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When Is the Best Time to Plant Perennials? (Hint: It Isn't Spring!)

Kelly Lehman is the owner of Cranbury Fields Flower Farm and shows everyday gardeners how to grow amazing flowers on her YouTube channel.

Though most people associate spring and summer with planting garden flowers, Kelly Lehman prefers planting her perennials in fall. Here's why.

Though most people associate spring and summer with planting garden flowers, Kelly Lehman prefers planting her perennials in fall. Here's why.

I wanted to tell you about some of my favorite times to plant my perennials in my garden. As the owner of a flower farm, I plant flowers all year long, but there's one time of year that I've found to be best, and it might not be what you'd expect!

The Best Time to Plant Perennials Is in Fall

The number-one time of year that I love to plant my perennials is in the fall. And the reason that I like to plant in fall is that I don't have to worry too much about keeping up with the watering on those hot, hot summer days.

So if I go out to my garden and I start putting these plants in, I make sure that it's at least six to eight weeks before the ground freezes because perennials need a chance to get their roots established and get going in your garden before that hard freeze comes.

Kelly Lehman likes shopping for plants in fall, when most garden centers have major sales going on.

Kelly Lehman likes shopping for plants in fall, when most garden centers have major sales going on.

Garden Plants Are Cheapest in Fall

I spend a lot of time in my fall garden planting brand new plants because that's the best time of year to get cheap plants. If you visit your local garden center at this time of year, you'll find that a lot of the perennials are half off because they want to move their inventory and make room for things like Christmas items.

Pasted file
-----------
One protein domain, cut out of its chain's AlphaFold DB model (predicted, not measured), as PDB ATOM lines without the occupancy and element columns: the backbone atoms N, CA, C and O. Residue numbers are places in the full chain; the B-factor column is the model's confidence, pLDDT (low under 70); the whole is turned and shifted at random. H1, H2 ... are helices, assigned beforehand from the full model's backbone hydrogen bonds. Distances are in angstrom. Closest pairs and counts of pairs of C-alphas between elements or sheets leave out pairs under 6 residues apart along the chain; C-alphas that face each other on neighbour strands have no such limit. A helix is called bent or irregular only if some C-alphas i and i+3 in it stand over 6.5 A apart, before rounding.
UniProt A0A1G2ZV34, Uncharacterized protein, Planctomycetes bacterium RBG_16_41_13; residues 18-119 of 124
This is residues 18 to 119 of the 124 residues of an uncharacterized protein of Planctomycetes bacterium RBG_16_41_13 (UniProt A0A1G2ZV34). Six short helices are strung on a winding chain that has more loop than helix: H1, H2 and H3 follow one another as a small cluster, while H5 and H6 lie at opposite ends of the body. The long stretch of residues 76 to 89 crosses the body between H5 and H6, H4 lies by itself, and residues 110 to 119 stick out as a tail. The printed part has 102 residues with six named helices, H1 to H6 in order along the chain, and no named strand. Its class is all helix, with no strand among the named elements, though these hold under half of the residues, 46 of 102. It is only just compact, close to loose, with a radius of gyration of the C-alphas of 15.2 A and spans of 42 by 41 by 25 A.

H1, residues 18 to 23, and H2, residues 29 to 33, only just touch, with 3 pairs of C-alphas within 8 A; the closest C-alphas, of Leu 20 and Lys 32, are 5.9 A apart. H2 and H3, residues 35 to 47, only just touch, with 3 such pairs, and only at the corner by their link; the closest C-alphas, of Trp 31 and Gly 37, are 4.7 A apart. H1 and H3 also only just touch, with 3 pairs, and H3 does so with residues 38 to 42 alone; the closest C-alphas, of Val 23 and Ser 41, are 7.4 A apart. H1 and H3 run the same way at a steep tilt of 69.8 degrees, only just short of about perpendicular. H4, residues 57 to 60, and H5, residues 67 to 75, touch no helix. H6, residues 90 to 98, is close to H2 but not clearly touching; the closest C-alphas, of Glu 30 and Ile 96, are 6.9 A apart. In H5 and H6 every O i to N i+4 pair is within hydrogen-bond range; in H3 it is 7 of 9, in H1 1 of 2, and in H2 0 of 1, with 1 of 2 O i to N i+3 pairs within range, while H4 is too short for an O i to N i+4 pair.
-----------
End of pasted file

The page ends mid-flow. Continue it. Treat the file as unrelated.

How to Find Healthy Discount Plants in Autumn

So what I'll do is I'll come into the stores and I will take a look at the plants and survey them. There's only one important thing to look for when buying perennials in fall: healthy leaves. That's right, look at leaves rather than blooms.

When shopping for perennial plants in fall, I know that the flower heads aren't that important, because I know that they're kind of past their prime. What I'm looking for is signs of super healthy leaves that look like they're going to give me a strong, sturdy plant that will come back next year. So if the flower heads themselves are looking kind of beat up, it's not that big of a deal. But if you can find some super sturdy-looking leaves, that's usually a good sign that that plant is going to come back strong the following year.

This root-bound hydrangea got too large in its pot and now has such matted roots that water can no longer get into the plant.

This root-bound hydrangea got too large in its pot and now has such matted roots that water can no longer get into the plant.

How to Fix a Root-Bound Plant

Sometimes when you buy plants at a discount, you'll find that they are root bound, and that just means that they were in the pots for a bit too long and the plant got a little bit too large. Essentially, its root system just kept overlapping until it created a whole network of roots almost like a mesh.

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These roots prevent water from getting into the plant and into the root system. This makes it easy for plants to get dehydrated, even if it's been raining and you've been watering it. Here's how to fix the problem:

  1. Tease the Outer Roots. Before doing anything else, gently tease the outermost roots with your fingers, but don't go too deep. You just want to create enough room to allow some water to break through. (In the demo video above, the soil underneath these roots was bone dry even though it had been raining out and I'd been pouring water on the top.)